During the mid nineteen hundreds, racial segregation was prevalent in the United States, especially in the South. In the essay, “Graduation” Maya Angelou tells about her experience of graduating from the eighth grade in Stamps, Arkansas. In today’s society, a graduating ceremony is exciting for all, however, it is not uncommon. Often, people take these type of experiences for granted. This was not the case for Angelou. To her, having a graduating ceremony in her hometown was considered a privilege. The writer structures the essay to evoke feelings from her readers and to get her point across.
Angelou uses literary elements to convey the overall point of the essay, starting with the title. “Graduation” references the commencement ceremony that takes place during the essay. It implies a pronouncement of the writer moving on and growing up. Structure helps convey the main reason the writer wrote this essay. The essay is structured in a way that the reader can feel empathy for the writer and understand what she and her community were dealing with during the nineteen forties. Also, Angelou structures her essay to show how the experience, both the good and the bad, helped her to understand herself.
Tone plays an important role in conveying the overall point of Angelou’s essay. There are two major shifts that occur throughout the essay. The essay started off with an excited and happy tone about it. When Angelou writes, “The children in Stamps trembled visibly with anticipation. Some adults were excited too, but to be certain the whole young population had come down with graduation epidemic” (15) it exemplifies the happy tone of the essay. Angelou was thrilled to finally be graduating and moving on to all the possibilities life would bring her.
However, in the middle of the essay the tone completely shifts in the opposite direction. Once the two white politicians walk on stage, the entire atmosphere of the graduation changes. Angelou expresses that her mood has changed when she says, “The man’s dead words fell like brinks around the auditorium and too many fell in my belly” (21). The racist nature of his remarks were not clear to him but still managed to make Angelou feel little, as if she could never amount to anything.
The writer includes this in her essay to reflect her pain and to show how one man had such a negative effect on everyone attending the ceremony. Fortunately, toward the end of the essay, the tone shifts back to being happy, joyful and somewhat hopeful. When Henry Reed lead the students in the singing of the Negro National Anthem, it brought back a sense of unity to the community. For the first time Angelou truly heard the lyrics and they finally gave meaning to her; she felt optimistic of what could come in her future. Not only does Angelou use literary elements in the essay, she also includes important details to reference to the specific time period.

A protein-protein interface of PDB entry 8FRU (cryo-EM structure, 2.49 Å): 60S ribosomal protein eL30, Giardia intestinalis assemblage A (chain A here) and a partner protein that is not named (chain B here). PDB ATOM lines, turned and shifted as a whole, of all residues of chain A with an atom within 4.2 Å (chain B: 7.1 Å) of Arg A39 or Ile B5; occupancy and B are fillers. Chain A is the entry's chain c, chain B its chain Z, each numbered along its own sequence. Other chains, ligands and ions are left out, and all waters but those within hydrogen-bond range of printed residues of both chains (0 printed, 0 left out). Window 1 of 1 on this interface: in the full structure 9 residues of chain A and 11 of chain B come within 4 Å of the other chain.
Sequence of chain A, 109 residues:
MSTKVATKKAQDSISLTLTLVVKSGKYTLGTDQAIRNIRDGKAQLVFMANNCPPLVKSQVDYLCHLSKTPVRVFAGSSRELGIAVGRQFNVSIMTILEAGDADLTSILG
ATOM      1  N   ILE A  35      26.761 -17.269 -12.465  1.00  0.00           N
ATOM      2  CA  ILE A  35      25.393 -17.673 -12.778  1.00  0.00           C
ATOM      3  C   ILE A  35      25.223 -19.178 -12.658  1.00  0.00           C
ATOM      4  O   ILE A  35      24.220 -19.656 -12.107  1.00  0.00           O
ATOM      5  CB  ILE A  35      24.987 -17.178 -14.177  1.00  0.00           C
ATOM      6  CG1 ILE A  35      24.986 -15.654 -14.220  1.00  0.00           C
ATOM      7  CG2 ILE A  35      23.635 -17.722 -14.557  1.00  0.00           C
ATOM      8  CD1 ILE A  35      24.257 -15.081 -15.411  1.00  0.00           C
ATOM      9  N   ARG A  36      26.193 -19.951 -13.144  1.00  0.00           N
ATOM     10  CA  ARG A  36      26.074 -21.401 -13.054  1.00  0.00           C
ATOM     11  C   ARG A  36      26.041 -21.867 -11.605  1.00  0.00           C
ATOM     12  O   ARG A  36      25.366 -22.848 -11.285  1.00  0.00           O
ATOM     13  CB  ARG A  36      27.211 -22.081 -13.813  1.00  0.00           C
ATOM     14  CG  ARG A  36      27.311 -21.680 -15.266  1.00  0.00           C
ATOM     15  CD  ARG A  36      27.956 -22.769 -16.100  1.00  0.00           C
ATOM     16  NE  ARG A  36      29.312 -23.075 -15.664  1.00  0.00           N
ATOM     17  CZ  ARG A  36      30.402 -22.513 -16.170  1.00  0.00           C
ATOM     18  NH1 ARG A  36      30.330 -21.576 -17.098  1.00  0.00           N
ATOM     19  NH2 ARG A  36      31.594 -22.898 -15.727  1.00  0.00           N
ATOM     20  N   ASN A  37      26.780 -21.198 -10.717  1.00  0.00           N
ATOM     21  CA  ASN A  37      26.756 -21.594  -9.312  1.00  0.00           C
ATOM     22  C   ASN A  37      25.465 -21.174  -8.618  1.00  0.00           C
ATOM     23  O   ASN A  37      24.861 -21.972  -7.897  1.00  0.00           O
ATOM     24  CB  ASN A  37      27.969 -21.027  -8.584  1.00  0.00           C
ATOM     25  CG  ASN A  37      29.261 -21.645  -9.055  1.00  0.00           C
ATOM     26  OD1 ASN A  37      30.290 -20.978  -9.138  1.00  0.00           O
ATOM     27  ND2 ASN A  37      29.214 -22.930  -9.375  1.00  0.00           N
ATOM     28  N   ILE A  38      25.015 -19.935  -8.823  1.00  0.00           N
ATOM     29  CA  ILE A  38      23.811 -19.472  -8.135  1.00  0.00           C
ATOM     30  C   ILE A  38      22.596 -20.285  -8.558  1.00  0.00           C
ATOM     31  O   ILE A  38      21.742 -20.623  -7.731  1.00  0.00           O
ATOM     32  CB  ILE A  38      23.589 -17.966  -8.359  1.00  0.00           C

A big part of the message Angelou is trying to convey is the racial segregation that is taking place. In the beginning of the essay, the writer compares the white and black schools to each other. She goes on to define the black school by what it lacks, “neither lawn, nor hedges, nor tennis courts, nor climbing ivy” (16). This reveals a clear illustration of what the white schools were given and how unimportant and unattended to the black schools were. Bigger than that, it defines society’s priorities in the nineteen forties. Another prime example of the lack of importance on the black communities was the name of the school, Layfette County Training School.
Black schools were called “training schools” because it was believed blacks didn’t need a real education. Black schools did not focused on further education, mainly because they weren’t given equal opportunities to do so. When Donleavy is referring to the graduates as future athletes and nothing else, it’s an insult to them because he’s implying that they can never amount to anything greater than that. Angelou includes these details in the essay to show the type of attitude white people had toward the black community.
The overall reason for Angelou to write a piece that holds as much meaning as “Graduation” was to share her experiences with the world. She wanted to make readers aware of the reality of racism. She allows the reader to understand, and for some maybe even relate. A deeper message Angelou wanted to convey with the reader is that no one person, no matter the color of their skin, should be able to put a person down. A day that was supposed to be one of the happiest in her life was made ugly by the racist remarks of a white man. Seeing Angelou overcome that with the help of her classmate Henry was a powerful thing.
Using specific structure, tone shifts and important references to the time period the writer was able to write an essay that was both thought-provoking and emotional. Angelou not only wrote for the entertainment of her readers, she wanted to teach readers the reality of racism. But beyond that, she showed them how one man’s words or actions were not going to keep her down. Angelou wrote about something that wasn’t talked about often, black graduations, and with the writing techniques she used turned it into a famous book.